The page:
“Big banks are interviewing people from big banks, but there are several factors playing into a person’s decision to leave their current situation,” says Goggin. “Enhanced career opportunities are just as important, if not more so, than salary.”
“Sometimes, it’s more attractive to be a bigger fish in a smaller pond, where you have the chance to enact decisions and take on more responsibilities than you might at a bigger institution,” says another recruiter.
Although the usual movements are expected to take place after bonuses are paid out (generally between December and March), a number of London-based recruiters say considerations about future employment are being made with a view to the longer term.
The accompanying salary survey was provided by Marshall Warburton. It is based on a survey of 27 banks with a respective 60/40 split between medium and large sized institutions.
The salary estimates represent the median salaries being paid by institutions in London, and the bonuses are subject to wide variations, depending upon the performance of the individual, the desk, the business and often, the entire room’s revenues. There are also variations between large and mid-sized banks, which may not be reflected in the table. Salaries in the US tend to be lower in terms of base pay, but with larger bonuses, so as a general rule, the numbers are roughly the same, only the currency symbol differs.
Asia is a slightly different story, as it varies across the region, depending on where a bank’s profit centre is located. Pay in Singapore is probably in line with London, while Tokyo and Hong Kong are slightly better paid, with Sydney less so. However, notes Shaun Porritt of Marshall Warburton, there has been a slight migration by banks in Singapore and Hong Kong to Sydney.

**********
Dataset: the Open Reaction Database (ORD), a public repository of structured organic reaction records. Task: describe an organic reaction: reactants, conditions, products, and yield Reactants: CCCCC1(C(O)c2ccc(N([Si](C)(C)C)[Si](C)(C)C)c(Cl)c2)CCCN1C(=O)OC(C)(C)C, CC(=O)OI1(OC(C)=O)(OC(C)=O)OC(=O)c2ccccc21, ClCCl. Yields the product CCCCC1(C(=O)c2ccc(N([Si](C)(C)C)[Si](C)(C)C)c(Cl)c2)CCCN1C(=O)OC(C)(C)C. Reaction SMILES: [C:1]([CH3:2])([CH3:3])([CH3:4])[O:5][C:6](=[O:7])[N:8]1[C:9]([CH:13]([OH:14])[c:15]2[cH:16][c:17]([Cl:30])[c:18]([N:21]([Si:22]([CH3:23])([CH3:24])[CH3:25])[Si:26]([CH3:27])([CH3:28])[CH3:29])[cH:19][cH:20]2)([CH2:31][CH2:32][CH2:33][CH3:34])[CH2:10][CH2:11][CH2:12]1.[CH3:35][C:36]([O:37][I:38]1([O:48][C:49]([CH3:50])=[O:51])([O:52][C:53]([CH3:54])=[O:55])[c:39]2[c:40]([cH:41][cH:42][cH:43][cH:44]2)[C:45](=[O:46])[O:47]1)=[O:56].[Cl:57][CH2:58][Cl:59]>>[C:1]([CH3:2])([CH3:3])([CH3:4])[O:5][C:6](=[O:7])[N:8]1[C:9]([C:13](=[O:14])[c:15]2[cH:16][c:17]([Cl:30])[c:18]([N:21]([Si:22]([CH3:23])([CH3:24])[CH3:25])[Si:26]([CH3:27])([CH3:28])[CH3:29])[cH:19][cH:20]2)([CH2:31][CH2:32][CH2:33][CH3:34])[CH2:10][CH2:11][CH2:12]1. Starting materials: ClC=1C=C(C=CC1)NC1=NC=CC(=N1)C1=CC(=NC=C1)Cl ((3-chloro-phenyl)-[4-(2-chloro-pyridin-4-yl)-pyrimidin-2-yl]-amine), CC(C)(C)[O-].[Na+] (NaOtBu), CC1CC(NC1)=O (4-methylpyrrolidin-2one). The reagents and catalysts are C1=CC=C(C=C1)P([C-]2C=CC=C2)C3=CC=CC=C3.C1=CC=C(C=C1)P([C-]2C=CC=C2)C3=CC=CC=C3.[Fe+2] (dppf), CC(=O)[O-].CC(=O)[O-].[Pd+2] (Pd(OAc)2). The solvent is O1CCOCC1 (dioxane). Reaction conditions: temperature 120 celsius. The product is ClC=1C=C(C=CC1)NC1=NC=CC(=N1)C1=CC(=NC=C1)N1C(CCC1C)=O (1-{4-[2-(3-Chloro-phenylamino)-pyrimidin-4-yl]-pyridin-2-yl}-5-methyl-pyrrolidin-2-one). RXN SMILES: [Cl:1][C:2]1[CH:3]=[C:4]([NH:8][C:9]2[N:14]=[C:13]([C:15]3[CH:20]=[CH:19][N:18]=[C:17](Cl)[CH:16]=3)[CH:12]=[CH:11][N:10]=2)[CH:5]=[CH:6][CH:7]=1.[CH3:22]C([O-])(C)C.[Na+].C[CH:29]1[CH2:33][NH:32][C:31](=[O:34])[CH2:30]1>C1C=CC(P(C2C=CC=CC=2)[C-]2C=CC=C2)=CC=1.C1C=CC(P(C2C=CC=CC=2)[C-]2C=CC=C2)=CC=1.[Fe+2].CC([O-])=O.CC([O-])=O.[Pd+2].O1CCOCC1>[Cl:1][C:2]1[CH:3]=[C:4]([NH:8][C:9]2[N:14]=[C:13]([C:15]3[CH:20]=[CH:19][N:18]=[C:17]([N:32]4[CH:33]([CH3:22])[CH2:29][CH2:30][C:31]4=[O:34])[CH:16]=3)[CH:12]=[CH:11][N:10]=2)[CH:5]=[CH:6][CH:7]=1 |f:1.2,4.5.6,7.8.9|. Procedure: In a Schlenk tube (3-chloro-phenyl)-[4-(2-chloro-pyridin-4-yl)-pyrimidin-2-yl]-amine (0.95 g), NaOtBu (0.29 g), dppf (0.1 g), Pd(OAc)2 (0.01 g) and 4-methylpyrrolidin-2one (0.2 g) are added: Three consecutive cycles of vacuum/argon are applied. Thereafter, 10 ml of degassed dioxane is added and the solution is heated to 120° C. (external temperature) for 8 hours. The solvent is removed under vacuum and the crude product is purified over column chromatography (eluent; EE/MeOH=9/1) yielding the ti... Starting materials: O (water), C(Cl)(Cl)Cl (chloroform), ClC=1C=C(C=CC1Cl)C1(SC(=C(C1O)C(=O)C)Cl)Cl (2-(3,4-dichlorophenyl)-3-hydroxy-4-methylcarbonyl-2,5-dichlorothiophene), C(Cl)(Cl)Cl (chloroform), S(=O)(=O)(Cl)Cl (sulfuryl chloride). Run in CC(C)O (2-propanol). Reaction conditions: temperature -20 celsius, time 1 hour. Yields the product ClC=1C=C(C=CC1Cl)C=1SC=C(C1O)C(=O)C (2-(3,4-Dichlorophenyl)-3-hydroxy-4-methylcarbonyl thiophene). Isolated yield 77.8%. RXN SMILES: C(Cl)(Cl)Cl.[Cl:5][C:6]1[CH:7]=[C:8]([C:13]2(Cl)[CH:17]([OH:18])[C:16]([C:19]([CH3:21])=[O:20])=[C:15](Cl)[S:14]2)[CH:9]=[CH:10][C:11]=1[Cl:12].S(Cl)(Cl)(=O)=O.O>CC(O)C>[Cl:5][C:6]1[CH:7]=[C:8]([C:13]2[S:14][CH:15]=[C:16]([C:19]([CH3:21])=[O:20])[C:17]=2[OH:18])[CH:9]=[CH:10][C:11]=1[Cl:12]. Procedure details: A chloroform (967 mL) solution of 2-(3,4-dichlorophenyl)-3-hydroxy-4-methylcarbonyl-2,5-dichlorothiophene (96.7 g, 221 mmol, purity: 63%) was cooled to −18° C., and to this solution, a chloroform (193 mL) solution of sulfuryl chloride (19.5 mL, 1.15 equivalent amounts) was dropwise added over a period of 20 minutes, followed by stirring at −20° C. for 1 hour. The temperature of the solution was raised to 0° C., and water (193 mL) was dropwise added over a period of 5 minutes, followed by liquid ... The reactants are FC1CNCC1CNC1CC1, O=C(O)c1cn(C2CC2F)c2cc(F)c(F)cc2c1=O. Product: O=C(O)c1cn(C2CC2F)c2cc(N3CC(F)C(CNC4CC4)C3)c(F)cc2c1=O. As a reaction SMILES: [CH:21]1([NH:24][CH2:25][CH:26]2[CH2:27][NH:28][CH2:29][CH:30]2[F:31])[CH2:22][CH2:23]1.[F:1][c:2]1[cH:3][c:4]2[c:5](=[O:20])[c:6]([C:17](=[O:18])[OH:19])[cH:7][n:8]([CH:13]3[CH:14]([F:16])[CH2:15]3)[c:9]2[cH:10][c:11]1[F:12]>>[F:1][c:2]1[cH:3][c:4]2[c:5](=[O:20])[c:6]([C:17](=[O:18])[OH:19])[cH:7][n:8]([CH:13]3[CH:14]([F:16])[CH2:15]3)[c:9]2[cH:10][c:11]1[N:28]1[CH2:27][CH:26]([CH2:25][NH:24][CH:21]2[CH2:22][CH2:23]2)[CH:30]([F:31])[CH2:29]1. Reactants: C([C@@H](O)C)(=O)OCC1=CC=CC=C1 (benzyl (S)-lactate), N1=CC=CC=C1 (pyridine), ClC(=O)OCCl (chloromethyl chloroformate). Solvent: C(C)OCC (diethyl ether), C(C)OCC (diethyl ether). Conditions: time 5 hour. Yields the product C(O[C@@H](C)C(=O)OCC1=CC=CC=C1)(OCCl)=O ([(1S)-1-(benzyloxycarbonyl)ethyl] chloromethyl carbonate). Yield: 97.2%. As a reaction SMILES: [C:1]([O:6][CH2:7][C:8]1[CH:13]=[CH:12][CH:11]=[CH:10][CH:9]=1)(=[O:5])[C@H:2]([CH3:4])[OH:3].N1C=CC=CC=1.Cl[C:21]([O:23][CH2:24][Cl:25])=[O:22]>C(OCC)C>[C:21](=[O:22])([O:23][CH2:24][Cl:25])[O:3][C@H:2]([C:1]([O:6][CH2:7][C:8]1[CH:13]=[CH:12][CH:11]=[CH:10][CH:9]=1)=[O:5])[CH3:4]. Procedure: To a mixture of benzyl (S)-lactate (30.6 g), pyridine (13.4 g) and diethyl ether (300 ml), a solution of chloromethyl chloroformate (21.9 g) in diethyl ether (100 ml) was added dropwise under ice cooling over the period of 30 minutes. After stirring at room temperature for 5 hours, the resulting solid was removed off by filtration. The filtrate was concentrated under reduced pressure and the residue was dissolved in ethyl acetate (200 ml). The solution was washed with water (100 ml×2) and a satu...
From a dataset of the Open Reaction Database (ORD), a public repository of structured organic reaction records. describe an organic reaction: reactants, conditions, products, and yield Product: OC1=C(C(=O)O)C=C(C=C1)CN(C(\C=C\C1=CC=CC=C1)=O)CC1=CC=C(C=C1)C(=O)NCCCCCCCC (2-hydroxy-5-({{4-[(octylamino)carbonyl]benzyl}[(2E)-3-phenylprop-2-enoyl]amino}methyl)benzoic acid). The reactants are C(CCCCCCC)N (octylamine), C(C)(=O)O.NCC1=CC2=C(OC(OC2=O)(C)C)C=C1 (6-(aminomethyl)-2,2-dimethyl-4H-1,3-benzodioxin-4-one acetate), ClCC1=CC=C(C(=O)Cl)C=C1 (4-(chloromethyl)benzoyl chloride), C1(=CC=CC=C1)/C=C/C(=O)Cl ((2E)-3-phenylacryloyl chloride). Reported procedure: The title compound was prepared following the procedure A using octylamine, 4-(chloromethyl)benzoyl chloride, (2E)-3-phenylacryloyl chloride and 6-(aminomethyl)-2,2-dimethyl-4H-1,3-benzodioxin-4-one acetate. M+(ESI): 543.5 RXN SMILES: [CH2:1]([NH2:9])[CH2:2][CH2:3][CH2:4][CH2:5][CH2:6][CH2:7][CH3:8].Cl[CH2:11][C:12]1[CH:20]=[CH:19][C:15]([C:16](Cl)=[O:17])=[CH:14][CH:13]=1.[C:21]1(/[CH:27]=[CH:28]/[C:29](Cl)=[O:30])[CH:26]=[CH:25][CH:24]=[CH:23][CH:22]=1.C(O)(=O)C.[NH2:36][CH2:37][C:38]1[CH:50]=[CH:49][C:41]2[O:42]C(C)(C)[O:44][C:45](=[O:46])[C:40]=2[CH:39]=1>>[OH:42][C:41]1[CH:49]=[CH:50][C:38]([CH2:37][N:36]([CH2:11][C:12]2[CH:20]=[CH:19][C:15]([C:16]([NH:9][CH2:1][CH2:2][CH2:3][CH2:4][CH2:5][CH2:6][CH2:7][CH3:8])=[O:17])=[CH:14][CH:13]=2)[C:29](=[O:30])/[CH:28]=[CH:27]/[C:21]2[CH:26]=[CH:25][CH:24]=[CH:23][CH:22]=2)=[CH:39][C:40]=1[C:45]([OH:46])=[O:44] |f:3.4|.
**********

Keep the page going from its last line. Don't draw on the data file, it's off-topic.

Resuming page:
A number of forex recruiters say 2000 was one of their busiest years in recent memory. “Despite the general perception that FX is contracting, there has been quite a lot of movement and expansion,” says Neil Price, senior consultant at Michael Williams Associates in London.
“Notwithstanding the tradition of movement occurring immediately after bonuses are paid at the start of the year, hiring has been consistent throughout the year – a good reflection of a healthy FX market,” Price adds.
But the robust demand for staff is meeting with some resistance among those currently employed. “It is proving difficult to get people to leave their positions for new opportunities, because banks are trying a lot harder to keep their best staff, by offering incentives to stay. In turn, it is becoming more and more expensive to hire good people,” adds Price.
Sales dealers have been in favour for a couple of years now, but increasingly there has been demand for a new, multiproduct, multilingual dealer who is adept at structuring deals for their customers.
“The majority of movement has been driven by sales and structuring, with sporadic trading side moves,” adds Price. “European coverage has been increased considerably on the sales side this year, and this looks to be continuing into the new year with many banks looking to add to each of the their respective Continental Europe marketing teams.”
Sales people are generally frustrated with the short-end of the business, so they are now focusing on longer dated and structured products across a wider range of instruments, adds Brookleigh’s Goggin. “Sales dealers do not want to get pigeonholed in terms of products, or capped in terms of maturity,” he says.